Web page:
PGP Mediation Blog by Phyllis G. Pollack
Recently, I conducted a mediation that went much longer than expected. It started at 11:00 am and after a couple of hours, I could see that the session would not conclude anytime soon, so I ordered lunch for everyone. Around dinner time, it appeared that we would soon be finished so I did not order dinner. The mediation ended around 8:30 pm when the plaintiff walked out in frustration because although defendant had accepted the deal, she wanted to check on one small item before signing on the dotted line. Unbeknownst to me, this small detail was an emotional trigger for plaintiff and so annoyed plaintiff that she got up and walked out. The small item was checked out, and defendant confirmed the settlement. However, by then, plaintiff had walked out. Plaintiff’s counsel advised she would proceed as though the matter had settled by documenting it and sending the agreement around for signature. While I believe the parties have a deal, I will not know for sure until it is documented and signed.
The above brings out a valuable point. A recent study puts it succinctly:
Hungry people are often difficult to deal with. A good meal can affect more than just our mood; it can also influence our willingness to take risk. (http://www.sciencedaily.com/releases/2013/06/130625073802.htm)
Previous studies have shown that:
… Animal behavior is radically affected by the availability and amount of food. Studies prove the willingness of many animals to take risks increases or declines depending on whether the animal is hungry or full. For example, a predator only hunts more dangerous prey when it is close to starvation. This behavior has also been documented in humans in recent years; one study showed that hungry subjects took significantly more financial risks than their sated colleagues. (Id.)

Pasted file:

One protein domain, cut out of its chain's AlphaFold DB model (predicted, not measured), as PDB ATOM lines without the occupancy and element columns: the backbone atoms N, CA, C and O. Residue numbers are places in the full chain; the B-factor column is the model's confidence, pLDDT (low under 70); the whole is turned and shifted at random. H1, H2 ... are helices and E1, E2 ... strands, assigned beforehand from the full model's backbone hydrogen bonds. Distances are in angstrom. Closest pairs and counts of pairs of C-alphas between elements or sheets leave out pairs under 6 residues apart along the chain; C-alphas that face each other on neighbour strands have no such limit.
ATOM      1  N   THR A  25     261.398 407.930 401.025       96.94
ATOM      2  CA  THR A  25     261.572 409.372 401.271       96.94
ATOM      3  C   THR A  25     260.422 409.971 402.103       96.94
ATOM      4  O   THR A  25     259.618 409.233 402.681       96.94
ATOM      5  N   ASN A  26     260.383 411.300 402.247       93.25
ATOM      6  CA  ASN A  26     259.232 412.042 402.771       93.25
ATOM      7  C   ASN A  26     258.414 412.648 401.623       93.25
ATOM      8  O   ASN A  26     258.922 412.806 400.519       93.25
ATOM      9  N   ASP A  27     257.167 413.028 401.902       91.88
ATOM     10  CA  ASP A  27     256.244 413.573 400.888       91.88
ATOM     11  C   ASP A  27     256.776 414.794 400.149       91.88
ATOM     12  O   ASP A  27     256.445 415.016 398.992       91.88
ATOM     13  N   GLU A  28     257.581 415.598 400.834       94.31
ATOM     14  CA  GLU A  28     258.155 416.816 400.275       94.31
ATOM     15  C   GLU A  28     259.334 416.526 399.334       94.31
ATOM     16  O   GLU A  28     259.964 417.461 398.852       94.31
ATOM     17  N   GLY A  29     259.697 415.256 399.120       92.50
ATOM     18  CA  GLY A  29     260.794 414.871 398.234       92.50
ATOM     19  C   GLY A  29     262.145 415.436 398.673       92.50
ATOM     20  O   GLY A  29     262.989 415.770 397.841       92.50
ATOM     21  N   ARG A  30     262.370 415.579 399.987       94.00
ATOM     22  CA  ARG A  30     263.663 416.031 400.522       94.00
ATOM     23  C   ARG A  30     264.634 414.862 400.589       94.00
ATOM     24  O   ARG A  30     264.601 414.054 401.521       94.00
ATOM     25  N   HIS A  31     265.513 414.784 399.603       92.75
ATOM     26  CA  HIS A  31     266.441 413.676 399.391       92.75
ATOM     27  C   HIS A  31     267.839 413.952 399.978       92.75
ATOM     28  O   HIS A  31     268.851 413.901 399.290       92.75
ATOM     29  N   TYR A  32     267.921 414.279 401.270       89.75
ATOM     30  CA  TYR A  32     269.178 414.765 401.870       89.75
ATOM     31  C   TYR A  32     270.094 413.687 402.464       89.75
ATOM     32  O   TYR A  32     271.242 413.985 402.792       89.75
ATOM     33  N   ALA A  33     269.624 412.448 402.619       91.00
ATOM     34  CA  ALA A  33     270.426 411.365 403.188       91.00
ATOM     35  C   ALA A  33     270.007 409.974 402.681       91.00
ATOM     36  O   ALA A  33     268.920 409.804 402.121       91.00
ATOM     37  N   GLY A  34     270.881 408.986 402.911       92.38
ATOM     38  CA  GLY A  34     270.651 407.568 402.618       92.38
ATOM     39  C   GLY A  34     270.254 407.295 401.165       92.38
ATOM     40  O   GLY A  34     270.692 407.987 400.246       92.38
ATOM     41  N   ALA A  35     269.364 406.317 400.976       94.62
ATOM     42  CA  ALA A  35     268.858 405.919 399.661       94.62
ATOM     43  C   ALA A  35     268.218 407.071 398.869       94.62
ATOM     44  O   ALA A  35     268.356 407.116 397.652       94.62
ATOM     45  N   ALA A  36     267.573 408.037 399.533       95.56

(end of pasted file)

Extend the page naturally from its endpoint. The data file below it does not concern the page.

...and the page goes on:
In this study, scientists at the Max Planck Institute conducted experiments with the fruit fly, Drosophila, which feed on rotting fruit and plants which release carbon dioxide. Fruit flies though perceive low quantities of carbon dioxide as a danger signal and flee.
In the study, the scientists presented the flies with “… environments containing carbon dioxide or a mix of carbon dioxide and the smell of food.” (Id.). In response, the hungry fruit flies overcame their fear of the carbon dioxide much faster than the sated fruit flies. That is, when confronted with food, a hungry fruit fly (like a human) will take the greater risk, in order to eat and become full.
Why? It seems that when the fruit fly is really hungry, the nerve cell in its body that is instrumental in triggering the “flight ” response is ignored and instead the fruit fly, like humans, looks at other internal and external factors and makes a decision whether the reward of eating is worth the risk of the danger at hand.
So… the moral is when making a decision, do it on a full stomach.
…. Just something to think about.
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